Turkish Defence Minister Hulusi Akar has attacked France’s interference in the Turkish-Greek dispute in the Mediterranean, accusing Paris of acting like ‘mafiosi’.
“There are some ‘mafiosi’ here whose actions are hard to comprehend. For example, France: you’re not a guarantor country, there are no agreements between you [and regional nations], you’re not even the European Union’s representative on this matter, so what right do you have to interfere here?” Akar asked, speaking Thursday during an inspection of forces at Turkey’s Combined Air Operations Center.
“If you want to singlehandedly ‘show your heroism’, take note that the time of gangsters and mafiosi has already passed. We do not seek to escalate tensions, but only…protect our interests and rights, and no one can interfere with us,” the defence minister warned.
Turkey’s Minister of Defence Hulusi Akar took a special flight over the north of the Aegean Sea pic.twitter.com/o0gKPmKzWn— TRT World (@trtworld) September 3, 2020
Akar added that Turkey would not accept “those who come from thousands of kilometers away and try to bully, claim rights and play the role of guardian angel.”
Regarding Turkey’s dispute with Greece, the defence minister accused that country’s leaders of thinking in a way “that does not conform to reason and logic,” and warning Athens that “even if you bring the whole world together, you will never be able to tell us that ‘two times two is five.’…Cyprus is our national cause, we will protect the rights of our brothers and sisters there the same way in 2020 as we protected the law in 1974,” he said, referring to the 1974 Turkish invasion of the island.
The defence minister was accompanied during his visit to the Combined Air Operations Center by Chief of General Staff Gen Yasar Guler, Land Forces commander Gen. Umit Dundar, Naval Forces commander Adm. Adnan Ozbal and Air Force commander Gen. Hasan Kucukakyuz.
During the visit, Akar donned a flight suit and took a flight through the contested Aegean Sea in a Turkish Air Force F-16 in a show of force to Greece.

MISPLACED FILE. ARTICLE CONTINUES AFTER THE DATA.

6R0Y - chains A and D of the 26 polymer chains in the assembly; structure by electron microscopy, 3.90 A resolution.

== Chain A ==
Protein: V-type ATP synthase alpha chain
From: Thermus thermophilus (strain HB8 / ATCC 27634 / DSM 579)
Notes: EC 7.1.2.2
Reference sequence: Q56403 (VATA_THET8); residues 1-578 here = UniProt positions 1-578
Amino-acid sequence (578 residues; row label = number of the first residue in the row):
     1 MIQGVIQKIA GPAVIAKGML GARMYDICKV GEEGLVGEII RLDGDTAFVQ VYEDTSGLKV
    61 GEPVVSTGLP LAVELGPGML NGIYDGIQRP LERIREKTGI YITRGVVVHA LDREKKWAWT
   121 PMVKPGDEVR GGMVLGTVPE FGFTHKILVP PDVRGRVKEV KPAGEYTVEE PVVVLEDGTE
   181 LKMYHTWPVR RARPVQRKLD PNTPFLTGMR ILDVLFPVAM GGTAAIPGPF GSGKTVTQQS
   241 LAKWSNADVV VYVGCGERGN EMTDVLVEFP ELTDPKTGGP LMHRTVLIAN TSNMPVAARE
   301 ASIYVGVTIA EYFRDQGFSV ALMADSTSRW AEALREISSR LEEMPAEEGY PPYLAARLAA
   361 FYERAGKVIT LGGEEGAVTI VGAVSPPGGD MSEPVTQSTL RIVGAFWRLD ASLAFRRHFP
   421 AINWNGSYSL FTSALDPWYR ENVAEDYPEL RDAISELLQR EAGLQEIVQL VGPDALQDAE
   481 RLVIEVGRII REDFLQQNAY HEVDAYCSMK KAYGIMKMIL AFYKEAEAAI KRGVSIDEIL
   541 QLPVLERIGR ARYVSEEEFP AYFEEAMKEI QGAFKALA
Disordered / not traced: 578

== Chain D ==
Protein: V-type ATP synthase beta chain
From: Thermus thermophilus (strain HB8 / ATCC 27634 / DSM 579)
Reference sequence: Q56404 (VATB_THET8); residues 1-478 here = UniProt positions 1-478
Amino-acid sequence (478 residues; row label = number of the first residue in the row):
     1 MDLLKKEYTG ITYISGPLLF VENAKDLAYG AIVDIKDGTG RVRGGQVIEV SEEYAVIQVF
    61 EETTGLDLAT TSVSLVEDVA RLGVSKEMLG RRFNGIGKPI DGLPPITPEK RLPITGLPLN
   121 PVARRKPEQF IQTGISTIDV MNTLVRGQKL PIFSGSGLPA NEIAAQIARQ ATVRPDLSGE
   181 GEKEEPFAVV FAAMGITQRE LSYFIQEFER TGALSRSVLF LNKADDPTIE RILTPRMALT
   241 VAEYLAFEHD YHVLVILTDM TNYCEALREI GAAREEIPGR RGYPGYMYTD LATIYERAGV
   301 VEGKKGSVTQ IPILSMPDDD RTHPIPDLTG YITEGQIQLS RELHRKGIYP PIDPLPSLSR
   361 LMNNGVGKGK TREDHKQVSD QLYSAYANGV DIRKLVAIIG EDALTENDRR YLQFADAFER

Turkish-French Diplomatic Spat Heats Up
The Turkish defence minister’s comments follow earlier remarks by the country’s Foreign Ministry warning President Emmanuel Macron that Ankara wouldn’t accept any Syrian-style ‘red lines’ from Paris, and adding that “if there is a red line in the region, it belongs to Turkey and the Turkish Cypriots.”
Last week, Macron warned that “when it comes to Mediterranean sovereignty” France had “to be consistent in deeds and words,” and added that France’s policy on the dispute was similar to its policy in Syria before the 2018 bombing of the country by French, British and US warplanes.
France sent warships and aircraft to the Mediterranean amid the dispute, and has engaged in joint drills with the Greek, Italian and Cypriot militaries. Turkish President Recep Tayyip Erdogan warned France and Greece that Ankara would be ready to “pay any price” to defend its interests.
On Tuesday, the US announced that it would be lifting restrictions related to the export of non-lethal defence articles to Cyprus after praising the island nation as a key US partner in the Eastern Mediterranean. The same day, a Greek official told reporters that Athens was in negotiations with France and other countries on the purchase of weapons, including French Rafale fighter jets.
On August 31, Turkey issued another Navtext message on the extension of the Oruc Reis vessel’s seismic surveying activity in an area off Antalya and west of Cyprus until September 12, prompting Athens to accuse Ankara of “diligently performing” its “role as a disruptor and instability factor in the region.”
Tensions between Turkey and Greece began escalating in early August, after the Oruc Reis began searching for gas in an area claimed by Greece. Turkey began the drilling activities immediately after Greece and Egypt signed a maritime agreement on August 6 dividing large swathes of the Mediterranean between them into exclusive economic zones. The Greek-Egyptian agreement followed the signature of a similar treaty by Turkey and the Ankara-backed government in western Libya in late 2019, with that treaty also making an EEZ claim to large areas of the Mediterranean.
The EU has called on Ankara to stop its unilateral drilling activities, and threatened to impose sanctions if negotiations fail. Turkey has responded by accusing Brussels of supporting Greece’s “maximalist demands” instead of acting as an honest mediator.